EY chart - program maturity scale

Executives at the highest level of an organization need to commit to strive for information security maturity — and be accountable for achieving it. Without it, none of the other improvements the information security function seeks to implement will realize their intended benefits.

Based on actual incidents, these threats and vulnerabilities

EY chart - program maturity scale ×

To survive, innovation must power transformation

EY - EY Security Program Assessment

To survive, innovation must power transformation

Innovative information security solutions can protect organizations against known cyber risks and prepare them for a great unknown: the future.

Innovators must constantly scan the horizon, searching for the vulnerabilities in each opportunity emerging technologies bring.

In our survey, we ask respondents to rank by level of importance the following 13 emerging technologies and trends:

Emerging technologies and trends

EY chart - Emerging technologies and trends

Current technologies

  • Digital devices, which includes the security and risk considerations for:
    • Smartphones and tablets
    • Software applications
    • Web-based applications (HTML5) and website design to fit mobile screens
  • Social media in the context of a digital business enabler and network facilitator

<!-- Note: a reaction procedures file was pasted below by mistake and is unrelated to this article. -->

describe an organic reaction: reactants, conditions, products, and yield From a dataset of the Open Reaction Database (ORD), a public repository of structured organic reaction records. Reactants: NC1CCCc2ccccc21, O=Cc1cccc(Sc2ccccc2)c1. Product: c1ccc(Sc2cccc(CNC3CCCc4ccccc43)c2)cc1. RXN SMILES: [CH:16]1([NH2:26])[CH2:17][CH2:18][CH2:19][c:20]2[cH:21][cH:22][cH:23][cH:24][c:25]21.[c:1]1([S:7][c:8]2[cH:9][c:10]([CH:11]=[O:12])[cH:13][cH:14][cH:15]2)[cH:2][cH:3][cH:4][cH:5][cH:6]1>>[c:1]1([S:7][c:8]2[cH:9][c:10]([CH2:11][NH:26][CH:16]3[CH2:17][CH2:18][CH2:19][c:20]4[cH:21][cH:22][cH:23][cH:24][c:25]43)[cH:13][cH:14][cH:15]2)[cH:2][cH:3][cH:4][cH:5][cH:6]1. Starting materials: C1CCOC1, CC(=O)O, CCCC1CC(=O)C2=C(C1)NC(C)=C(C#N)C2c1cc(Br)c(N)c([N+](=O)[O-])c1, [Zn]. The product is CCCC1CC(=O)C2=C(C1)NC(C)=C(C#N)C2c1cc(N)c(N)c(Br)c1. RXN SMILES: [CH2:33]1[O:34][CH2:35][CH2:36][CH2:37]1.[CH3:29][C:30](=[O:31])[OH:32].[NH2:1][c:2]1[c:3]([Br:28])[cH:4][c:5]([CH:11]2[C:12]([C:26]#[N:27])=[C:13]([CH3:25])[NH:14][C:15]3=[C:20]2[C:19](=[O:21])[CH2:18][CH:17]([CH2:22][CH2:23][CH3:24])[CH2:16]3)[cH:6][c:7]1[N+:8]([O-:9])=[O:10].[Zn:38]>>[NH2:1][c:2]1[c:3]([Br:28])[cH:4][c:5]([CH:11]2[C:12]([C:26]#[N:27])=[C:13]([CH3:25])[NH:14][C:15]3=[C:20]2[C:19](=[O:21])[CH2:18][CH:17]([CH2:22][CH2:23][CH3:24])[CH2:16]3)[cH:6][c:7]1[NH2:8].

Around the corner

  • Big data, which we describe as the exponential volume and complexity of data under management
  • Enterprise application store, which encompasses associated costs versus increased productivity of employee requests for applications
  • Supply chain management, in the context of how external assets (customers, suppliers, vendors, contractors and partners) impact security
  • Cloud service brokerage as it pertains to how brokers manage cloud security, privacy and compliance issues
  • Bring your own cloud, including personal cloud infrastructures that can be owned, managed and operated by an organization, third party or a combination of both, and may exist on or off the premises or concern data and applications access that only cloud owners manage

On the horizon

  • In-memory computing, which involves data storage in the main random access memory instead of complicated databases, allowing real-time analyses of high-volume data
  • Internet of things (for example, embedded sensors, image recognition technologies), which are used in security programs but more often will be applied to our day-to-day lives
  • Digital money and the associated regulations and legislation needed to address fraud and money laundering issues relating to mobile money services
  • Cyber havens, where countries provide data hosting without onerous regulations

If organizations want to get ahead of cyber threats — or at least keep pace — they need to be proactive not only about the known and unknown risks associated with technologies just around the corner, but also about those just beginning to appear on the horizon.